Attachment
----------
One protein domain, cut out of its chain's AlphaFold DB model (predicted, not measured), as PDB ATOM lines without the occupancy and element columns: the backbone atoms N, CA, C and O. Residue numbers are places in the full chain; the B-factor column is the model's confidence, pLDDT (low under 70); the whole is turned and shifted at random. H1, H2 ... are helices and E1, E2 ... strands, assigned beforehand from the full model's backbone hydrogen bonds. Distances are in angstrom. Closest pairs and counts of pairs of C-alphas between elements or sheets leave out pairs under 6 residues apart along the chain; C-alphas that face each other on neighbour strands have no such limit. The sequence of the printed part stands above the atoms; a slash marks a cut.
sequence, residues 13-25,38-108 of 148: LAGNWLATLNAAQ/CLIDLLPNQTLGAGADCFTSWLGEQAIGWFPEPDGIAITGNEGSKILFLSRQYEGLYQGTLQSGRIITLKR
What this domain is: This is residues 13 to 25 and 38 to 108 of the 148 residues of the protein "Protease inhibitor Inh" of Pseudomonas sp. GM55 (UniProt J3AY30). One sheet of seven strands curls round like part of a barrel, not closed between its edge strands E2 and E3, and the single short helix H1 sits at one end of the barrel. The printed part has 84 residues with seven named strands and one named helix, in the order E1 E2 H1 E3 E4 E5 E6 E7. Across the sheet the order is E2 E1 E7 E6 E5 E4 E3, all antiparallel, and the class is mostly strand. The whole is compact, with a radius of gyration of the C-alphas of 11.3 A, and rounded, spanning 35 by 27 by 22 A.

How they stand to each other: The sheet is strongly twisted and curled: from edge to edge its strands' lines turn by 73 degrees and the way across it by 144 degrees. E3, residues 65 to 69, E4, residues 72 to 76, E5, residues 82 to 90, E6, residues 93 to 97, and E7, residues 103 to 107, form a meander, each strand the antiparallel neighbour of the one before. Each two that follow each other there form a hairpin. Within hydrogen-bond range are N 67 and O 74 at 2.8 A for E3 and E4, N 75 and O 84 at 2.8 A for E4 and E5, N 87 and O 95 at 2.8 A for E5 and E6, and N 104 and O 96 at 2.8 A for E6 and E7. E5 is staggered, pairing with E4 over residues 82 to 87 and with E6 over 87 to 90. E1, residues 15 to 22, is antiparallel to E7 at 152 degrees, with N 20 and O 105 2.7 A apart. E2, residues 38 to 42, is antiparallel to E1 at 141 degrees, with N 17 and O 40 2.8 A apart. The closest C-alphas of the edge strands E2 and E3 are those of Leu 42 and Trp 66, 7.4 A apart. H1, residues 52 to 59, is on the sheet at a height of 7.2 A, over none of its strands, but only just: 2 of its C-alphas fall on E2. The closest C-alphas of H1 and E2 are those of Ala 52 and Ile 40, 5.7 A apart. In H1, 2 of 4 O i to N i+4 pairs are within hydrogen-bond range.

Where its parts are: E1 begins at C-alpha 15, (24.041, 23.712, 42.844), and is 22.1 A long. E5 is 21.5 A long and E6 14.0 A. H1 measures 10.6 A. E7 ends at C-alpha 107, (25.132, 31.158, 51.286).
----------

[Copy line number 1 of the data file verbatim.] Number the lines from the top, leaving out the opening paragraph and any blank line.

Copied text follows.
sequence, residues 13-25,38-108 of 148: LAGNWLATLNAAQ/CLIDLLPNQTLGAGADCFTSWLGEQAIGWFPEPDGIAITGNEGSKILFLSRQYEGLYQGTLQSGRIITLKR